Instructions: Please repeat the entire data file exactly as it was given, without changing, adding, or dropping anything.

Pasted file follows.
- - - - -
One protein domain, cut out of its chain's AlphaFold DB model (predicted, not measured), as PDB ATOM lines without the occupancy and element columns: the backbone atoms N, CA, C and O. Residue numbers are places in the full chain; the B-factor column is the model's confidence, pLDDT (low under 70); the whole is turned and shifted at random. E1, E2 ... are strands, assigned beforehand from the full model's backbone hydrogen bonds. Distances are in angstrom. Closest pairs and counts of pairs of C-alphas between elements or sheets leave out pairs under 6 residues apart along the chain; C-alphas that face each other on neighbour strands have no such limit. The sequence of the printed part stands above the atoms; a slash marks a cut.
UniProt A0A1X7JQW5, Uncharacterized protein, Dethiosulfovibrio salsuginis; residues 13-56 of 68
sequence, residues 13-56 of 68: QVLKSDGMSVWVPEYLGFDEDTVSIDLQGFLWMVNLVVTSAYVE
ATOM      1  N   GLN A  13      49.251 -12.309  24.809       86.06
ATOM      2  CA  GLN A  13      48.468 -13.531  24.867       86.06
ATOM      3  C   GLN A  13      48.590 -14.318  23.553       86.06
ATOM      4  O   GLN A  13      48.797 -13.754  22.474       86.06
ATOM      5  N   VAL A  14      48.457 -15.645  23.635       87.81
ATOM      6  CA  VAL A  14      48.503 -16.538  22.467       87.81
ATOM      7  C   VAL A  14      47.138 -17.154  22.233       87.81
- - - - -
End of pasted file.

One protein domain, cut out of its chain's AlphaFold DB model (predicted, not measured), as PDB ATOM lines without the occupancy and element columns: the backbone atoms N, CA, C and O. Residue numbers are places in the full chain; the B-factor column is the model's confidence, pLDDT (low under 70); the whole is turned and shifted at random. E1, E2 ... are strands, assigned beforehand from the full model's backbone hydrogen bonds. Distances are in angstrom. Closest pairs and counts of pairs of C-alphas between elements or sheets leave out pairs under 6 residues apart along the chain; C-alphas that face each other on neighbour strands have no such limit. The sequence of the printed part stands above the atoms; a slash marks a cut.
UniProt A0A1X7JQW5, Uncharacterized protein, Dethiosulfovibrio salsuginis; residues 13-56 of 68
sequence, residues 13-56 of 68: QVLKSDGMSVWVPEYLGFDEDTVSIDLQGFLWMVNLVVTSAYVE
ATOM      1  N   GLN A  13      49.251 -12.309  24.809       86.06
ATOM      2  CA  GLN A  13      48.468 -13.531  24.867       86.06
ATOM      3  C   GLN A  13      48.590 -14.318  23.553       86.06
ATOM      4  O   GLN A  13      48.797 -13.754  22.474       86.06
ATOM      5  N   VAL A  14      48.457 -15.645  23.635       87.81
ATOM      6  CA  VAL A  14      48.503 -16.538  22.467       87.81
ATOM      7  C   VAL A  14      47.138 -17.154  22.233       87.81